Social Scanner: Twitter’s not worried about growth… yet

Twitter fends off fears about its growth problem, plus Pinterest goes global and Instagram has a new messaging app

Despite all the ink spilled about Twitter’s growth problem, the social network is on the rise, as its latest financial results proved Tuesday.

As of the end of June, Twitter had 271 million average monthly users, a figure that beat analysts’ predictions and was 24% higher than the same quarter last year. CEO Dick Costolo repeatedly called the platform “the largest information network in the world” during its earnings call.

For the time being, Twitter isn’t worried about any growth problems – and marketers don’t appear to be worried, either. Twitter’s second quarter revenue was $312.2 million, up from $139.3, partially thanks to the World Cup, which drew in advertisers and new users.

That revenue and user growth is coming largely from new and fast-growing markets; in an interview with The Globe and Mail Costolo included Canada in that latter group. Though Canada doesn’t create as much revenue as the U.S., the U.K. or Japan, its sales-driven Toronto office has grown to almost 30 employees in little over a year, as Canadian advertisers increase their spending with Twitter Canada.

But if it hopes to disprove the growth problem narrative again, Twitter will need to act quickly to foster relationships with with consumers in emerging markets, as it has done recently in markets like Brazil and Indonesia.

After all, there’s only so much room to grow in North America. By next year, eMarketer is predicting Twitter’s user year-over-year user growth will slow to just 10%.

Pinterest’s new head of brand tasked with global expansion

Pinterest is going global. The social network has tapped former Unilever senior vice-president of marketing David Rubin as its head of brand, a new role at the company. At Pinterest Rubin will be tasked with growing the social network’s user base – key to the company’s ad business. For starters, that means growing the business outside the U.S., where it has a stronghold, but also to bring men onto the social network, which has long skewed female.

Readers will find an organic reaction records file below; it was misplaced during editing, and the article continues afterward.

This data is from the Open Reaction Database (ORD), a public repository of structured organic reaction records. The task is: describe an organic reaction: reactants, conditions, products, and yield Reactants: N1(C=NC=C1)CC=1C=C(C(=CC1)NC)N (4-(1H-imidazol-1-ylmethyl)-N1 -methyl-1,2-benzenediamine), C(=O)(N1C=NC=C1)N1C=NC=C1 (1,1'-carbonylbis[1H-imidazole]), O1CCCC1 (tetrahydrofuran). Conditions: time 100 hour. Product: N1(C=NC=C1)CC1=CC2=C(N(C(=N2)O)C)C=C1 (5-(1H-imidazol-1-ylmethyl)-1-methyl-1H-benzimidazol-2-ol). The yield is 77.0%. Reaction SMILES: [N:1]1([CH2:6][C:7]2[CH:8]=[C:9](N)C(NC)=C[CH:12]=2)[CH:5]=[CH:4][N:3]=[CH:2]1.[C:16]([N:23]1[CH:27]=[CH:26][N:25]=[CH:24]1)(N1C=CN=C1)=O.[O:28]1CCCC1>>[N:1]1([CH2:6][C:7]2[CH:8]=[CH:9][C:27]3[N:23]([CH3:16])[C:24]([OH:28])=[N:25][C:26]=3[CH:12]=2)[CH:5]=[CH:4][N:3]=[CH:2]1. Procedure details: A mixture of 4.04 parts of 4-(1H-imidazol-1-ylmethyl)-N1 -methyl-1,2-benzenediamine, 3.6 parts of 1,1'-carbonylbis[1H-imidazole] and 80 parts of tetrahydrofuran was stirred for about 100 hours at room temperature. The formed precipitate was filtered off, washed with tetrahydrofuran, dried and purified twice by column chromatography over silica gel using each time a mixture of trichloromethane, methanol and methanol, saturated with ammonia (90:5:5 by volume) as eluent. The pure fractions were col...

Instagram has a new messaging service, Bolt

Instagram has quietly rolled out a new messaging service called Bolt. The social newtork is currently testing the app in New Zealand, Singapore, and South Africa. Bolt lets users send messages or videos with the caveat that they disappear once they’ve been viewed, a feature popularized by Snapchat.

Instagram’s parent company, Facebook, recently launched another similar app, Slingshot, which also taps into the disappearing message phenomenon. Speaking to The Verge, an Instagram spokesperson commented on launching outside the U.S., stating, “Instagram has 65% of its users overseas, so an international launch, while different, is actually not all that out of order with what we do.”

Mountain Dew asks Twitter users for a phone call

Mountain Dew’s latest Twitter promotion made use of an almost-forgotten feature of smartphones: the phone. The soda brand just completed a test of Twitter’s new ‘click to call’ feature, a button the site can add prompting users to call a company. Mountain Dew tweeted at its followers, offering them the chance to leave a voicemail for the professional skater Paul Rodriguez at a number set up with a pre-recorded message from the athlete. If consumers left a message, they were entered to win a case of Mountain Dew Baja Blast. In total, 3,500 consumers called the number.

From Marketing

• Seevibes matches brands’ social audiences to the TV shows they watch
• Two social networks are paying users for their posts
• World Cup traffic, new ad tools drive Twitter growth
• Milk West and DDB launch animated YouTube series
• American Standard taps Maverick for social media
• Innodata buys Ottawa social listening firm 

The Numbers

Spredfast has tapped Forrester to crunch the numbers on social marketing at the enterprise level for its new 2014 State of Social Marketing Report. Here’s a by-the-numbers look at the study, which give an overview of what social marketing currently looks like for large brands.


Companies that put the responsibility of social marketing under the CMO, another c-level executive or a vice-president


Companies that have three or more staff working on social marketing full time


Companies that have more than 25 staff working on social marketing full time


Companies that plan to increase staff working on social marketing by more than 20% in the next year


Director-level marketers who say their senior team believes in the value of social marketing

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